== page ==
Your family is challenged for time, your child spends most of his time in structured activities and the school is hard-pressed to fit arts programs into the class schedule. But you want your child to grow up to be a creative, imaginative problem-solver and to pursue his dreams. Sound familiar?
Look for everyday opportunities to nurture your child’s creativity in ways that are fun for both of you. Here are some ideas to get you started:
The long way home.
When you’re on the way home from a familiar destination, such as school or the grocery store, ask your child to think up different ways to get home. Don’t stop at one practical alternate route, but help her think of wildly fantastic ways to get there and routes to take. What other forms of transportation could you take? Could you go by bike, scooter or helicopter? The creative process involves looking for many solutions to a problem, and the outlandish ones could turn out to be brilliant.
If you are walking home, take the opportunity to build your child’s observational and imaginative skills. Ask her to point out five things that are new, five things that need to be fixed or five things that are hidden from view. As you pass homes along the way, make some guesses as to who might live there — a family of five, people with eight cats, an older couple, aliens from another planet?
Stretch your imagination while you wait.
Next time you’re waiting in the dentist’s office or for your meal to arrive at a restaurant, play “What If.” Ask your child what would happen if every family had a space ship? How would he build a house if he lived on a tropical island? What would he eat for breakfast? Some variations:
• Either/or. Ask your child: Would you rather live on a desert island or at the top of a mountain? Would you rather visit the North Pole or the bottom of the ocean? Turn the tables and have your child create the questions.
• Crazy excuses. Pretend you didn’t do your chores. What excuse might you give? For example: “I didn’t take out the garbage because there were poisonous snakes in the backyard.”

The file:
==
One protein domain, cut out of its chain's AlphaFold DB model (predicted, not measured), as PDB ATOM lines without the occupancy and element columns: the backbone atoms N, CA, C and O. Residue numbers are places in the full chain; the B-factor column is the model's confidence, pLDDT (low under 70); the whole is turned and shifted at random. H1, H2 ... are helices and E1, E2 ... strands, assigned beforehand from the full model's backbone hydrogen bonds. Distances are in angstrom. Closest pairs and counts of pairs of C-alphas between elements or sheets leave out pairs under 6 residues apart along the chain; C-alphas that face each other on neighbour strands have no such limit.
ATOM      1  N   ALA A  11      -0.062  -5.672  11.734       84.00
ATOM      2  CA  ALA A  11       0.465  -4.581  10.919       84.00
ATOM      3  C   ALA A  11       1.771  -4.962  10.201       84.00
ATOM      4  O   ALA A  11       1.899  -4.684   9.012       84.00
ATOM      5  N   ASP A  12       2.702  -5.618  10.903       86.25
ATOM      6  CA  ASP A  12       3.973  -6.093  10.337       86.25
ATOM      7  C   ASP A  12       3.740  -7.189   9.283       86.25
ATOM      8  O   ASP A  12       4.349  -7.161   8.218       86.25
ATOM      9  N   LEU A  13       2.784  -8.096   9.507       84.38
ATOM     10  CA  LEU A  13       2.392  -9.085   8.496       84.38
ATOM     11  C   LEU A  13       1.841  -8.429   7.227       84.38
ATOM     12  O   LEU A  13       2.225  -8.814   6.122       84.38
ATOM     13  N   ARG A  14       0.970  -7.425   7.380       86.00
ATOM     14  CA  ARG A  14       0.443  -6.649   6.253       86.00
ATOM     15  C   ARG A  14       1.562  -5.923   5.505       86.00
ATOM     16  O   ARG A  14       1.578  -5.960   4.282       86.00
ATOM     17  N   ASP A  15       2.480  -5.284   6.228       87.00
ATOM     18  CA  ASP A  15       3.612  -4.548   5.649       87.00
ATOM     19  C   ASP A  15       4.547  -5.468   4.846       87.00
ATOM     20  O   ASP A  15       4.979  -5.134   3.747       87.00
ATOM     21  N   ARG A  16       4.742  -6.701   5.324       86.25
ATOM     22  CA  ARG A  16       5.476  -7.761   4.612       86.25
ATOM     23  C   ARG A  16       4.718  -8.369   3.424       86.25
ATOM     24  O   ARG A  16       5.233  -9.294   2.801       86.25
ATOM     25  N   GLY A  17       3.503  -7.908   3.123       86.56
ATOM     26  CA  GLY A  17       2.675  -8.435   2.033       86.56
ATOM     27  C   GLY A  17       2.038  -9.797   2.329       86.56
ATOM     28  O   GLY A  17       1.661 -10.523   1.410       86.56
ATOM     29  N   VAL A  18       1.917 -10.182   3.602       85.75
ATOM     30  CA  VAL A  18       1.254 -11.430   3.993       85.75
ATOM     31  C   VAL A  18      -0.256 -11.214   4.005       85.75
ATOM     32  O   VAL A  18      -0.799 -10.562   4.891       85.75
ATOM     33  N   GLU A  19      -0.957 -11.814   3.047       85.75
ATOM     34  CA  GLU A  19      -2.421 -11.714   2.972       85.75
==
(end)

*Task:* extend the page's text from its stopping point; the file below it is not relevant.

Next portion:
Make rainy day collages.
Save household items like buttons, scraps of colorful paper, bottle caps in a shoebox. Give the box to your child along with tape, glue, stickers and a piece of cardboard, and watch her make a collage. Ask her open-ended questions about her work: “Tell me about this?” or “What do you like about the collage?” “What do you wish you could add?” Remember that creativity is about process, not product, and encourage her to describe her thinking.
Respect your child’s evaluation of his creative efforts.
When your child brings home pictures from school or creates them at home, display the pieces she chooses, rather than the ones you like the best. The picture you think is a wonderful piece of abstract art may be just a series of blue blobs to her. Ask her why she’s chosen the ones she likes best. If you accept your child’s evaluation of her own work, she’ll learn that you respect her creativity. Research shows that people are more creative when they’re not focusing primarily on how the end result will be judged.
Explore new uses for everyday objects.
You remember turning a blanket and clothesline into a fort? It took imagination and a lazy afternoon, but no elaborate materials. Give your child the gift of time to turn over a table and make it a boat. Suggest making a painting with cotton swabs or toothbrushes instead of a paint brush.
A road-trip variation on these games of imaginative thinking with objects: Take turns naming all the ways a person could possibly use a spoon or a juice box or some other item you have in the car. Don’t stop until you’ve come up with some outrageous ideas!